IN: Inspiration


Using concrete as a catalyst for change, Kyle Goulden has scooped the 2015/2016 PPC Imaginarium Film Category Award.


Concrete is a metaphor for the rigidity and narrowness of extremist ideology in Kyle Goulden’s powerful and highly emotive film, The Catalyst. Made as an homage to a friend who died in the recent Paris terror attacks, the film asks the important question: "How much more human suffering are we willing to endure in the name of pride, before we find the catalyst for change?" Described by the judges as a “skillfully crafted short film that deals with the divisive consequences of fundamentalism in a brave and bold manner”, the film is a moving exploration of this far-reaching topic. We chatted to the man behind it all, future film impresario in the making, Kyle Goulden…


Please tell us a bit about your background?

One day, when I was young, I rushed home from school, gushing with excitement and eager to tell my parents that I had learned "Caps Lock". That one moment really describes what growing up in a family of editors was like, with a computer being my first big friend. As time went on, with adulthood beckoning, I got a few odd jobs in various fields, from graphic design, animation and promo production in the broadcasting field, to photography, videography and web design as a freelancer, as well as a stint doing creative direction and directing for agencies. Yes, I enjoy playing with a few creative outlets.

How do you find the medium of cement inspirational with regard to filmmaking?

I have always found the process by which things are made – the stories and the journey – a source of incredible inspiration. Being relatively unaware with regard to cement manufacturing, I found the making process rather incredible. All the various states it goes through and the trials that are required are fascinating. Cement goes through so many various states, undergoes a variety of actions, and in the end can become almost anything that the mind can think of.
People are the same. People with a narrow-minded, rigid and unchanging mindset mirror a brittle, uncured, unbalanced concrete mixture, resulting in a substance that is brittle, weak and susceptible to cracks and in time, its own destruction.

Did you encounter any challenges whilst working on your submission?

Oh, of course, and those challenges were actually a great thing in the end! Struggles with getting crew, the process of filming so many ideas, locations, gear, and casting – every part of the process had a set of challenges that we had to overcome. We had a tiny crew and a large cast so managing everyone was certainly an experience. The crew of Yash Lucid, Elsa Bleda, Kevin Gibson, Rose Van Staden, Chanté Roets, Damien Grivas and many others, really pulled in and we were able to create something we are proud of. Each one of those challenges pushed us and made the film what it is. Without those tensions, well, we wouldn't be here right now. Concrete gets pushed in many ways to become what it is, and so do people. It’s what makes us stronger and makes us create something more.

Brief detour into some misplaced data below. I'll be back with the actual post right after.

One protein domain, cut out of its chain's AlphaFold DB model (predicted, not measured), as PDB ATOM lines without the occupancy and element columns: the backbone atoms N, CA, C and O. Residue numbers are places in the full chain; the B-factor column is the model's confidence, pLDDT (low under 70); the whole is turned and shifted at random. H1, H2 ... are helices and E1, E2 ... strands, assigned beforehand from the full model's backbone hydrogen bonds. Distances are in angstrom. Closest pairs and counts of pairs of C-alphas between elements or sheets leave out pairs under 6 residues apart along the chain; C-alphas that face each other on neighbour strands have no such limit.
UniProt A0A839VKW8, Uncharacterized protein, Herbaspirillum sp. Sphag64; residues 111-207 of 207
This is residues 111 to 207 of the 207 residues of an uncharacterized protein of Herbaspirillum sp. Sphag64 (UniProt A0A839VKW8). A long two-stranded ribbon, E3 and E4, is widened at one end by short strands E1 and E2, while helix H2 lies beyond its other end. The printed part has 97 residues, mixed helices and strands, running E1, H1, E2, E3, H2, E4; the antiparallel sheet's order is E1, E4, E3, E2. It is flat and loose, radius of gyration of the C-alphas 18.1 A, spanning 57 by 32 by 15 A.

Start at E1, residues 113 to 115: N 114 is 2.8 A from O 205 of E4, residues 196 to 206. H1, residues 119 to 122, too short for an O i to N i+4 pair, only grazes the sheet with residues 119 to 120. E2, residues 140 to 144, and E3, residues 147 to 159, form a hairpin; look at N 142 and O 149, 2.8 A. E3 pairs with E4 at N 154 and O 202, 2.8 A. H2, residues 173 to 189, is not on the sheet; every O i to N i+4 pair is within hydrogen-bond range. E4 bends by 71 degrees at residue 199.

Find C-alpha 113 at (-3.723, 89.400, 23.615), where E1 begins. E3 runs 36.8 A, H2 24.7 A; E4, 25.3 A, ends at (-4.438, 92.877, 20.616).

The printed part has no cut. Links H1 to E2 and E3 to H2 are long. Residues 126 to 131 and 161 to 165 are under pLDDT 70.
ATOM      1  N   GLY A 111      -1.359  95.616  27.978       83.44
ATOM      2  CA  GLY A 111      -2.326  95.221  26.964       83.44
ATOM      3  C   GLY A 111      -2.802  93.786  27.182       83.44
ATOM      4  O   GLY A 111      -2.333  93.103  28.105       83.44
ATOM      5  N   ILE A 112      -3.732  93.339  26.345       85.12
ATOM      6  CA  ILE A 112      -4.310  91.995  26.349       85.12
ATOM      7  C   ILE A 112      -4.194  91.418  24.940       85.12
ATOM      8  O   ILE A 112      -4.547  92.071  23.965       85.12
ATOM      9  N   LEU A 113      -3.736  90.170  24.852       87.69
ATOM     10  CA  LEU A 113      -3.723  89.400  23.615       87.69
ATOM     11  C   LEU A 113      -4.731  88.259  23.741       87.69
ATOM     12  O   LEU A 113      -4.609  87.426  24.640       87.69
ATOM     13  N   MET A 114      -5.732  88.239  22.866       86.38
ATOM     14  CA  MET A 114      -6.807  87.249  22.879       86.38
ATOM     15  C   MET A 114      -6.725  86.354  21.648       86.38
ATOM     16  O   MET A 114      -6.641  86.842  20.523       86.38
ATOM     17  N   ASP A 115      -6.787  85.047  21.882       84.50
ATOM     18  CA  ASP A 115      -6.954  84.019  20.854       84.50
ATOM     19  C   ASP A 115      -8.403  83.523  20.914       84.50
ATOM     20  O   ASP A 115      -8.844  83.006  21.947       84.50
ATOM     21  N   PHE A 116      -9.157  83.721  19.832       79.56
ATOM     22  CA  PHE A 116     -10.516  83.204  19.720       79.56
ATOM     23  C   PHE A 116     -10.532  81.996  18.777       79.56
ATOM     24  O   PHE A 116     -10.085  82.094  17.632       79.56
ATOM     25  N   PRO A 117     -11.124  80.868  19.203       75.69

What inspires you about South Africa and what are your thoughts on the South African creative scene?

South Africa is at a point where we are free to express and create a new history for ourselves, whilst still respecting and learning from the past. We have so many stories, so many experiences and so much happening that it really is an artist’s playground.
With various initiatives hopping onto the creative bandwagon and seeing the massive growth potential, I hope that more and more opportunities like this are created in the future. PPC is helping to bring creatives to the forefront, and for that I feel a great deal of appreciation. (I'd send a basket of concrete cupcakes, but that might not be a great idea…)

Who are the filmmakers that have had a strong influence on your work?

There are many people that could be mentioned here and many creatives that deserve to be mentioned, but overall, it’s people and their stories that are the greatest and strongest influence on my work. These include illustrators, artists, engineers, psychologists, friends, family, that guy on the side of the road who is homeless but speaks six languages including German, my dogs; they all are characters in their own stories and that fascinates me. Specifically, trying to find out what that story is.

What plans do you have for the future and how to you intend on using your prize money?

Firstly, I’m going to go for a steak somewhere nice, because really, we should all enjoy life more often. After that, most of the funds will be put towards getting the film seen across the world, and working on future projects and ideas. There is a massive amount of creativity out there and many causes to be reminded of and stories to be told. The film tackled an incredibly dark topic in the fact that rigid beliefs and extreme fundamentalism have caused a massive amount of tragedies and loss of lives over the span of human history.


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